Kaitlyn Tanner and her brother are two of the few million adoptees in the United States today, but according to the Douglas, Georgia 15-year-old, her adoptive parents almost weren’t able to bring her home as a baby, as they faced many hurdles on the road to adoption. For many families, Kaitlyn says, there are barriers including cost that make it that much harder to give children the loving home they deserve.
Deciding to advocate for other children and families just like hers, Kaitlyn, a high school freshman, volunteers to build adoption and foster families. Raising awareness of adoption, starting a dialogue of inclusivity and fundraising for families hoping to adopt, Kaitlyn is helping to create forever families in her community and beyond.
What inspires you to volunteer?
Starting in middle school, I began to face bullying because I was adopted. One girl called me a ‘mistake’ and told me that my parents didn’t want me. That comment tore me apart. I spoke with my mom, and she encouraged me to turn the adversity into something good. Sometimes, as an adopted child, you can feel like you’re not loved or nobody cares about challenges we face. I am volunteering to financially support families who are adopting kids and adoption organizations because I know the process is really hard.
Describe your volunteerism as an adoption advocate.
Through my adoption advocacy platform, we hold an annual White Ribbon Campaign each November, as that is National Adoption month. Through this campaign, partnering with other organizations at the local, state and national level, and other initiatives like Covenant Care Adoptions’ annual Trail of Hope 5k which I help to plan, I am raising awareness about adoption and fundraising to support families adopting.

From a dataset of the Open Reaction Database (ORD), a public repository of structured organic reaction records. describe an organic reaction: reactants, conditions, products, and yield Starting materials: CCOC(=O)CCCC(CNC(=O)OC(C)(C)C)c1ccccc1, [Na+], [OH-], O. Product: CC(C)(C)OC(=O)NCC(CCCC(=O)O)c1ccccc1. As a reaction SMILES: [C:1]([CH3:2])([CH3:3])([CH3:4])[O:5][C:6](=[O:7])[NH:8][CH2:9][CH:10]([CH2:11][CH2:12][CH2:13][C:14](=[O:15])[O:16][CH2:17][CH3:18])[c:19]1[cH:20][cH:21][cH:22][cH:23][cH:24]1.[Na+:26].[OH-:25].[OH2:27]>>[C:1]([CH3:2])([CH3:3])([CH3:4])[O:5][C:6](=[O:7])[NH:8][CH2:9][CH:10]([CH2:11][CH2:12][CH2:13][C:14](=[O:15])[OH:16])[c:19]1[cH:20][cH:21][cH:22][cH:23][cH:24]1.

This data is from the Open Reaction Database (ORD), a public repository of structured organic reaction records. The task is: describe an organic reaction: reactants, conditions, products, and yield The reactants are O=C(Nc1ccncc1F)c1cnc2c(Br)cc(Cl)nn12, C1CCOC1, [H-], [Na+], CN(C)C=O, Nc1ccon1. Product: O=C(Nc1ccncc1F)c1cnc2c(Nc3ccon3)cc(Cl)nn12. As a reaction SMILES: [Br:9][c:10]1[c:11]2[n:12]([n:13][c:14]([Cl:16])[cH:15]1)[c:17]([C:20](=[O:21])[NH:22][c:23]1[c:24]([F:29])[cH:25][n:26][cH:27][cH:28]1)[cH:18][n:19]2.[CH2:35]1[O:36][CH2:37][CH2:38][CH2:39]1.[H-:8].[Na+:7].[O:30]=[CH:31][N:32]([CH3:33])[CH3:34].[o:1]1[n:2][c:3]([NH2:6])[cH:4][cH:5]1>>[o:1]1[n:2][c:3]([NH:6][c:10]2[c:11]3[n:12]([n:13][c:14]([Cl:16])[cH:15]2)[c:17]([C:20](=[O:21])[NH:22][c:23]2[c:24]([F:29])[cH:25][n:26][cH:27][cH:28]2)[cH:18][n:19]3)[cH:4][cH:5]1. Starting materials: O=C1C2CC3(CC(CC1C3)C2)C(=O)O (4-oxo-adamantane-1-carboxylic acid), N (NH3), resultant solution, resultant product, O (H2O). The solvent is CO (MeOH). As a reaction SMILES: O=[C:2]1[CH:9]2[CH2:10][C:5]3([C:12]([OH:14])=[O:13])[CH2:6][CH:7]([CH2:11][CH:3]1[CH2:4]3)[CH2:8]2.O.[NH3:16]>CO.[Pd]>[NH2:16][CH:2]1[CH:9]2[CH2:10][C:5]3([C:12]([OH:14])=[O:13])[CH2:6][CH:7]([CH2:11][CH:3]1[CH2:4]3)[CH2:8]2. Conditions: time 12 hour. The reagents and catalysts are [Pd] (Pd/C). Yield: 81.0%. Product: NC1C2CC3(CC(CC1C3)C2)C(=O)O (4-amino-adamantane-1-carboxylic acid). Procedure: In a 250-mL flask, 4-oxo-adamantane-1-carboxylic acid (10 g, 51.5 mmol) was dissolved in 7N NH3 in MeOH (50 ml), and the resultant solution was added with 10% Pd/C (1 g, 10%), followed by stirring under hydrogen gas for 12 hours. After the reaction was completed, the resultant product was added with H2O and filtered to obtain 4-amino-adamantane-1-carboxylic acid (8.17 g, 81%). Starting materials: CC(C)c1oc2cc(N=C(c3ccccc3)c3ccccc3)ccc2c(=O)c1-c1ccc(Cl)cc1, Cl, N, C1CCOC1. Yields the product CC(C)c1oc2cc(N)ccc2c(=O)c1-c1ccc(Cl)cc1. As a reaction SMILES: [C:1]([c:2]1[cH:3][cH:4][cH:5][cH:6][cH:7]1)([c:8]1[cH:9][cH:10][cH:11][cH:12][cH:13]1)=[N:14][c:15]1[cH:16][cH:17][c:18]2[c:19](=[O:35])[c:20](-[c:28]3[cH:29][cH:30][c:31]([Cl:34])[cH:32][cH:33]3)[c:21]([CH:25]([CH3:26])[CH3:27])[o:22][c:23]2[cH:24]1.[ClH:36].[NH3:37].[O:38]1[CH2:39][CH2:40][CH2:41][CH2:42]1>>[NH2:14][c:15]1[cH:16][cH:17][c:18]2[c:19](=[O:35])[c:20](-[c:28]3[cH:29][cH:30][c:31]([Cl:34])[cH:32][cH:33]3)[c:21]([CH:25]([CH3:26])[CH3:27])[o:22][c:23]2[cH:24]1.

Share one personal story with me from your volunteerism.
I was once being interviewed and the interviewer started crying after she heard my story, and told me she was adopted. Before my service, I wasn’t sure if I could personally make a difference, but knowing that sharing my story could even make a difference in one person’s life truly lit a fire in me.
Why do you think it’s important for others to give back?
You don’t have to totally dedicate your life to serving others to make a difference. When I was bullied, some small act of kindness that someone did for me meant so much. Something small like a random act of kindness or showing someone you care can make a huge difference.
What have you learned through your service?
Giving back not only helps the cause or whoever you’re helping, but it helps you. When I started my advocacy, it gave me so much joy whenever I put a smile on someone’s face and inspired me to continue my service. Service helps you grow as a person and inspires others to volunteer as well.
What’s been the most rewarding part of your service?
After I raised money through my White Ribbon Campaign and Bottles for Babies fundraiser, the donations went to a family adopting a child. When I brought the check to the father, he started crying. It might not have been the most money, but it meant everything to know I was helping them to bring their baby home.
How have you continued to volunteer throughout the pandemic?
Covenant Care Adoptions held a virtual 5k this year for Trail of Hope, and I have reworked other initiatives I am involved in as we cannot do as much in-person. I also volunteer with the foster care system in my community, and we have been doing virtual events.
In one word, what does volunteering mean to you?
Everything. Volunteering is what my life is based around, and everything I do, I do it to help others.
When you’re not busy volunteering or in school, what do you do for fun?
I play basketball and I run track, I am a piano player and I love animals. I want to be a small animal veterinarian. We live on a farm so I’m busy taking care of animals all the time.
How can readers help?
Please visit my website for more information about my adoption advocacy and how you can help.
Do you want to make a difference in your community like Kaitlyn Tanner? Find local volunteer opportunities.